Jean-Jacques Cornish

No Ebola threat to tourists in South Africa

South Africa’s tourism minister insists the Ebola outbreak in West Africa is no threat to tourism in her country.
The was responding to a British newspaper report that at least 1 500 Thai tourists have cancelled their trips to South Africa this month and next.
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Communications minister Faith Muthambi reiterates that South Africa remains the destination of choice for tourism.
She says no cases of the Ebola virus have been reported in South Africa where the government is confident of the systems and protocols that are in place to address any incidence of the virus.
Muthambi says it’s unfortunate that the Times of London would choose to report that a handful of tourists cancelled their trip due to fears, which according to the report are based on erroneous facts about the virus.
Muthambi says the risk of Ebola being introduced into South Africa are low and the tourism industry remains vibrant and lucrative.
The virus has devastated countries in West Africa with the death toll standing at 1145.  Liberia has the highest death toll in the epidemic since the start of the year.
The minister says as a sought-after destination, South Africa reiterates that it has ensured that stringent measures have been put in place.
The surveillance for viral haemorrhagic fevers has been strengthened at ports of entry.

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Jean-Jacques Cornish is a journalist and broadcaster who has been involved in the media all his adult life.

Starting as a reporter on his hometown newspaper, he moved briefly to then Rhodesia before returning to South Africa to become a parliamentary correspondent with the South African Press Association. He was sent to London as Sapa’s London editor and also served as special correspondent to the United Nations. He joined the then Argus group in London as political correspondent.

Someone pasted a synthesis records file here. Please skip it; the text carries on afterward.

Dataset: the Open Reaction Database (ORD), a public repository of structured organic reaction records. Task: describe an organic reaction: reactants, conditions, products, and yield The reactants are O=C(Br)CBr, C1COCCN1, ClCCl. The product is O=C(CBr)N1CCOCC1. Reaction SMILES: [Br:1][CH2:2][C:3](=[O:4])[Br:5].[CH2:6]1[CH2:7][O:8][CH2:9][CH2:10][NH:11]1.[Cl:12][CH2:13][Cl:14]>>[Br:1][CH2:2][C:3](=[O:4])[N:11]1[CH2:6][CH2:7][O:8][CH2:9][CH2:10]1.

Returning to South Africa after 12 years abroad, he was assistant editor on the Pretoria News for a decade before becoming editor of the Star and SA Times for five years.

Since 1999 he’s been an independent journalist writing and broadcasting – mainly about Africa – for Talk Radio 702 and 567 Cape
Talk, Radio France International, PressTV, Radio Live New Zealand, Business Day, Mail & Guardian, the BBC, Agence France Press,
Business in Africa, Leadership, India Today, the South African Institute for International Affairs and the Institute for Security Studies.

He has hosted current affairs talk shows on Talk Radio 702 and 567 Cape Talk. He appears as an African affairs pundit on SABC Africa and CNBC Africa.
He lectured in contemporary studies to journalism students at the Tshwane University of Technology and the University of Pretoria.

He speaks on African affairs to corporate and other audiences.
He has been officially invited as a journalist to more than 30 countries. He was the winner of the 2007 SADC award for radio journalism.

He’s been a member of the EISA team observing elections in Somaliland, Democratic Republic of Congo, Madagascar, Zimbabwe, Egypt and Tunsiai.

In October 2009 he headed a group of 39 African journalists to the 60th anniversary celebrations of the Peoples’ Republic of China.

In January 2010 he joined a rescue and paramedical team to earthquake struck Haiti.

He is immediate past president of the Alliance Francaise of Pretoria.

Jean-Jacques is a director of Giant Media. The company was given access to Nelson Mandela in his retirement years until 2009.
He is co-producer of the hour-long documentary Mandela at 90 that was broadcast on BBC in January 2009.